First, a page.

We’re Off Like a Herd of Fertile Turtles

5:26 am on a Saturday??? No one in their right mind would be up now except breakfast cooks, delivery drivers, nursing mothers, the guy that makes the doughnuts, service members on watch, and long distance relationships across the globe. Up and at ’em early. My circadian rhythm is a drunken showgirl at the Copacobana. 6:30 would have been our usual Google Hangout time, at the crack of “I can’t even focus on your face until I’ve had some coffee”, and has been our time for the past 7 weeks while my wife has been overseas.

Except…she comes home today! Today we pick her up and the Homecoming begins!

All the dropped calls, the missed connections, the “Oh Crap, plans have changed again. I will call you at such and such if I can” the past 7 weeks are finally over for awhile.

Remember that blog post I wrote about 7 weeks ago in www.militarypartners.org about how confident I was that this was going to be a breeze and I had more than enough plans to be busy? We had already had our year apart and I felt so confident this was going to be a walk in the park. What I failed to add into the equation was that for the past year, we were actually able to see each other every weekend and more (almost like normal married people!) Yeah, that didn’t work out quite that smoothly. I was a big ball of ugly cry more occasions, going back down the rabbit hole of depression more times than I would like to recount in excruciating detail for your amusement. But it wasn’t without some lessons learned.

During the last month and a half time, I’m truly thankful to friends and family. Friends would call; dragging me out to the gym, and to socialize. It was good friends and family who helped keep my spirits up when I struggled to be that “buck up, stoic Navy wife that never cries” kinda spouse, that I see in the flashy magazines. The truth is; it’s always rough. As soon as she is out of my sight, I will fear for her safety. As soon as she is out of my reach, I feel her absence acutely, and as soon as I know (like SO many moments in years past) that I can’t call her when I need comfort, there is someone inside who keeps rising to the occasion, even against protest.10013842_10151921768026316_200988762_n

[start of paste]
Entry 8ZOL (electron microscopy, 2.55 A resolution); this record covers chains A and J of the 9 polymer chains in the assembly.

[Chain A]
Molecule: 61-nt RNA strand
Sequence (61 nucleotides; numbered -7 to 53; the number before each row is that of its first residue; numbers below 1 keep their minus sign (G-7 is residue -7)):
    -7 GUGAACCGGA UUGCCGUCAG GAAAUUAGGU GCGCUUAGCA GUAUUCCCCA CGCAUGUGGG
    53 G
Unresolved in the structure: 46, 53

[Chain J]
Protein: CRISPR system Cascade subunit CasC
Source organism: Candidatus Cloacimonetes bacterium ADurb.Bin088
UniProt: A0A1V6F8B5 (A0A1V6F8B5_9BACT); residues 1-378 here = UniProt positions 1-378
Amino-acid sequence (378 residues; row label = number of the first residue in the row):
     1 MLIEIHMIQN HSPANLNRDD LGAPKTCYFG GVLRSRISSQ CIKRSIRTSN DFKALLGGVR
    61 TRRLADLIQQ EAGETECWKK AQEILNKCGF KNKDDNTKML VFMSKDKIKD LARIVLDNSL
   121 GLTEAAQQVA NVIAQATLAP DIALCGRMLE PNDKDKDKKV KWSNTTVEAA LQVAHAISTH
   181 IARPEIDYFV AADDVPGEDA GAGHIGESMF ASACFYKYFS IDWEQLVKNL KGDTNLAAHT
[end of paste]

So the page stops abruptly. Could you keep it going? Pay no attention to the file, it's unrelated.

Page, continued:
I don’t think I will ever be a Stoic Navy wife, or ever indifferent to her absence, but despite myself, I am learning I have reserves to call upon around me and within. Like Dorothy and her Ruby Red Slippers, it’s only at the end of the road sometimes, where it dawns on me, I’ve been on this journey all along, and we get by with a little help from our friends. (and Chiropractor)

We don’t often realize we have been doing life all along because we are too wrapped up in the drama of our own thinking. It’s like when you were really little and you skinned your knee and had to run home for a band-aid, but right before you got to the bathroom cabinet, you stopped to see how sad you looked crying in the mirror? How absolutely pitiful you were with your skinned knee and frayed dog leash and stupid Nike Roller skates that you thought would be really awesome to go downhill in an alley? No, that wasn’t you, but just me? Anyhoo…


When I look back on this time and all the times I really wished my wife to be there to help me through a situation, I learned that I had plenty of tools already to get the job done. Not necessarily graceful, maybe a couple screws missing, and maybe not without incident, but not too shabby. Groceries still needed to be bought, mail checked for both residences, Taxes done, Tall Ships boarded, Mammograms …um.. “Mammed”, bills paid, daughter cared for and homework micro-managed, and in the interim…Life just kept happening. I wanted it to just stand still and wait for her to come home; not wanting to live one single memory without her, but life still moves forward and we shared our memories through text, and FB messages, and songs we sent to each other whenever we could. We re-capped our day/night and how we did or didn’t spend a holiday or two. Only one of my letters ended up making it to her, but she was so good at sending cards to both our daughter and I. Those hand written letters were a life line that a tangible connection that virtual words will never reach. They held the words I most wanted to hear and I could read them over and over, tracing her writing with my fingers, feel the warmth of her touch in the card.
When she is finally in my arms we will be whole again, but it’s through the really painful separations I know I can hold it together, even in the rabbit hole.

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